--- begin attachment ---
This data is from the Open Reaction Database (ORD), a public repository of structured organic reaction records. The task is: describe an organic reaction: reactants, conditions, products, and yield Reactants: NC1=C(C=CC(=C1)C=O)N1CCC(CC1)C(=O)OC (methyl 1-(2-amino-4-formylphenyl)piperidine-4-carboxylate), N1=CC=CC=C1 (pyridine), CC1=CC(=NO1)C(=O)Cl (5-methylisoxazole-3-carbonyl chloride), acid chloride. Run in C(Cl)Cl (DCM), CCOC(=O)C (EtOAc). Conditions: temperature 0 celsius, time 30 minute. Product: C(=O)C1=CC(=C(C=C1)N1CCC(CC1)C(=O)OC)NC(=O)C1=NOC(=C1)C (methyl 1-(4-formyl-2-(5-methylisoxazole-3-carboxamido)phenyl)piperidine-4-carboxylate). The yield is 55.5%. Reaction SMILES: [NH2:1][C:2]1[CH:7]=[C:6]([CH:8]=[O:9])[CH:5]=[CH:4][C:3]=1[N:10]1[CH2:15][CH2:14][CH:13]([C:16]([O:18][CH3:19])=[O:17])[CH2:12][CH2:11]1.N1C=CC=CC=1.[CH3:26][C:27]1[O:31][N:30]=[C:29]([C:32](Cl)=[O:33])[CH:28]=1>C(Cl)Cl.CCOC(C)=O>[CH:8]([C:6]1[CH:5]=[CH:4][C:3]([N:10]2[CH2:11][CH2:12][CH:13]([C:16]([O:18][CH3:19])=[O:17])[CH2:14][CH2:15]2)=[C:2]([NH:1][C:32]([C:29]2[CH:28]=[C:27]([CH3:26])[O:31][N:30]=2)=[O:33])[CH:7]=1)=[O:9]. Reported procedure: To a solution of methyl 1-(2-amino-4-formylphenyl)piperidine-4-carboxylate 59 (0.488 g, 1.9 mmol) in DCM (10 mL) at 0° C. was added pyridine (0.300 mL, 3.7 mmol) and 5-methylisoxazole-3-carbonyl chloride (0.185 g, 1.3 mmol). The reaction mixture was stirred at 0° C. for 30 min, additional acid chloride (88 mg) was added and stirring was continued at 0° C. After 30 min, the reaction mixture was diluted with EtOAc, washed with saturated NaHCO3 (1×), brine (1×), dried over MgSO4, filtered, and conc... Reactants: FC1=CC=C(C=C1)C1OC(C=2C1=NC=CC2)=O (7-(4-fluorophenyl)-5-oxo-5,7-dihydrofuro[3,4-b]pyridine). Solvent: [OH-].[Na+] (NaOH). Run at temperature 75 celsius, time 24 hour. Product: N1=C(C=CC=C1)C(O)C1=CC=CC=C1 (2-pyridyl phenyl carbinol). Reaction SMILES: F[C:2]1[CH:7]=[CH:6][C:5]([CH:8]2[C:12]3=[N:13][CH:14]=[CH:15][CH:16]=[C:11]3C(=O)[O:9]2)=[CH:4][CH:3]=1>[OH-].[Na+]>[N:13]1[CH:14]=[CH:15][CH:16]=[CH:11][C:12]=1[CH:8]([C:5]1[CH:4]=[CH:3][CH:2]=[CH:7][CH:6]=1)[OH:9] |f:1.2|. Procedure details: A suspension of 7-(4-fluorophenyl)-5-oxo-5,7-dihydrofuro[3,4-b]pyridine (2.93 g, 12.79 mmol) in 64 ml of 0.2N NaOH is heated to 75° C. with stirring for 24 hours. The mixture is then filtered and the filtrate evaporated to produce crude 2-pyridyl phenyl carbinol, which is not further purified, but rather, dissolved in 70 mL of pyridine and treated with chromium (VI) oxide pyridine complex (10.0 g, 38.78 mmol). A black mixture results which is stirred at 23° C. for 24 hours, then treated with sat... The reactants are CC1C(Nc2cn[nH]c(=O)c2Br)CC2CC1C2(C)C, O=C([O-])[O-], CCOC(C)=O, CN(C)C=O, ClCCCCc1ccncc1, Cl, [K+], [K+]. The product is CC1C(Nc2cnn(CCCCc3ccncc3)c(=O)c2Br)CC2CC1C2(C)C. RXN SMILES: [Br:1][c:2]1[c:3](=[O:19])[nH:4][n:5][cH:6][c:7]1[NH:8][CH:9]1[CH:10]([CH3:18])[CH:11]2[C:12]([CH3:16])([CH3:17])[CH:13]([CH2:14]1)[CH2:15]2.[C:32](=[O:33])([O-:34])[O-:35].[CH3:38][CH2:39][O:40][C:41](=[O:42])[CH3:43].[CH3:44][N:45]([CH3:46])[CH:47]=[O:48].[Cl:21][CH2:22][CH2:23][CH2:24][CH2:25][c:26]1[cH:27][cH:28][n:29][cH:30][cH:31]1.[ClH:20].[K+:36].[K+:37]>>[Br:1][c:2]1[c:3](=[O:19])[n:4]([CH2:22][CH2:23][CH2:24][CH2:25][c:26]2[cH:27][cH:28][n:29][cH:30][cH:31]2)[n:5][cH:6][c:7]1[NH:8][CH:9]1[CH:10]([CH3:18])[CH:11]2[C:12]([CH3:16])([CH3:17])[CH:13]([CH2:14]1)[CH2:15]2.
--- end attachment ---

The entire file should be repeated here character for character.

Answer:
This data is from the Open Reaction Database (ORD), a public repository of structured organic reaction records. The task is: describe an organic reaction: reactants, conditions, products, and yield Reactants: NC1=C(C=CC(=C1)C=O)N1CCC(CC1)C(=O)OC (methyl 1-(2-amino-4-formylphenyl)piperidine-4-carboxylate), N1=CC=CC=C1 (pyridine), CC1=CC(=NO1)C(=O)Cl (5-methylisoxazole-3-carbonyl chloride), acid chloride. Run in C(Cl)Cl (DCM), CCOC(=O)C (EtOAc). Conditions: temperature 0 celsius, time 30 minute. Product: C(=O)C1=CC(=C(C=C1)N1CCC(CC1)C(=O)OC)NC(=O)C1=NOC(=C1)C (methyl 1-(4-formyl-2-(5-methylisoxazole-3-carboxamido)phenyl)piperidine-4-carboxylate). The yield is 55.5%. Reaction SMILES: [NH2:1][C:2]1[CH:7]=[C:6]([CH:8]=[O:9])[CH:5]=[CH:4][C:3]=1[N:10]1[CH2:15][CH2:14][CH:13]([C:16]([O:18][CH3:19])=[O:17])[CH2:12][CH2:11]1.N1C=CC=CC=1.[CH3:26][C:27]1[O:31][N:30]=[C:29]([C:32](Cl)=[O:33])[CH:28]=1>C(Cl)Cl.CCOC(C)=O>[CH:8]([C:6]1[CH:5]=[CH:4][C:3]([N:10]2[CH2:11][CH2:12][CH:13]([C:16]([O:18][CH3:19])=[O:17])[CH2:14][CH2:15]2)=[C:2]([NH:1][C:32]([C:29]2[CH:28]=[C:27]([CH3:26])[O:31][N:30]=2)=[O:33])[CH:7]=1)=[O:9]. Reported procedure: To a solution of methyl 1-(2-amino-4-formylphenyl)piperidine-4-carboxylate 59 (0.488 g, 1.9 mmol) in DCM (10 mL) at 0° C. was added pyridine (0.300 mL, 3.7 mmol) and 5-methylisoxazole-3-carbonyl chloride (0.185 g, 1.3 mmol). The reaction mixture was stirred at 0° C. for 30 min, additional acid chloride (88 mg) was added and stirring was continued at 0° C. After 30 min, the reaction mixture was diluted with EtOAc, washed with saturated NaHCO3 (1×), brine (1×), dried over MgSO4, filtered, and conc... Reactants: FC1=CC=C(C=C1)C1OC(C=2C1=NC=CC2)=O (7-(4-fluorophenyl)-5-oxo-5,7-dihydrofuro[3,4-b]pyridine). Solvent: [OH-].[Na+] (NaOH). Run at temperature 75 celsius, time 24 hour. Product: N1=C(C=CC=C1)C(O)C1=CC=CC=C1 (2-pyridyl phenyl carbinol). Reaction SMILES: F[C:2]1[CH:7]=[CH:6][C:5]([CH:8]2[C:12]3=[N:13][CH:14]=[CH:15][CH:16]=[C:11]3C(=O)[O:9]2)=[CH:4][CH:3]=1>[OH-].[Na+]>[N:13]1[CH:14]=[CH:15][CH:16]=[CH:11][C:12]=1[CH:8]([C:5]1[CH:4]=[CH:3][CH:2]=[CH:7][CH:6]=1)[OH:9] |f:1.2|. Procedure details: A suspension of 7-(4-fluorophenyl)-5-oxo-5,7-dihydrofuro[3,4-b]pyridine (2.93 g, 12.79 mmol) in 64 ml of 0.2N NaOH is heated to 75° C. with stirring for 24 hours. The mixture is then filtered and the filtrate evaporated to produce crude 2-pyridyl phenyl carbinol, which is not further purified, but rather, dissolved in 70 mL of pyridine and treated with chromium (VI) oxide pyridine complex (10.0 g, 38.78 mmol). A black mixture results which is stirred at 23° C. for 24 hours, then treated with sat... The reactants are CC1C(Nc2cn[nH]c(=O)c2Br)CC2CC1C2(C)C, O=C([O-])[O-], CCOC(C)=O, CN(C)C=O, ClCCCCc1ccncc1, Cl, [K+], [K+]. The product is CC1C(Nc2cnn(CCCCc3ccncc3)c(=O)c2Br)CC2CC1C2(C)C. RXN SMILES: [Br:1][c:2]1[c:3](=[O:19])[nH:4][n:5][cH:6][c:7]1[NH:8][CH:9]1[CH:10]([CH3:18])[CH:11]2[C:12]([CH3:16])([CH3:17])[CH:13]([CH2:14]1)[CH2:15]2.[C:32](=[O:33])([O-:34])[O-:35].[CH3:38][CH2:39][O:40][C:41](=[O:42])[CH3:43].[CH3:44][N:45]([CH3:46])[CH:47]=[O:48].[Cl:21][CH2:22][CH2:23][CH2:24][CH2:25][c:26]1[cH:27][cH:28][n:29][cH:30][cH:31]1.[ClH:20].[K+:36].[K+:37]>>[Br:1][c:2]1[c:3](=[O:19])[n:4]([CH2:22][CH2:23][CH2:24][CH2:25][c:26]2[cH:27][cH:28][n:29][cH:30][cH:31]2)[n:5][cH:6][c:7]1[NH:8][CH:9]1[CH:10]([CH3:18])[CH:11]2[C:12]([CH3:16])([CH3:17])[CH:13]([CH2:14]1)[CH2:15]2.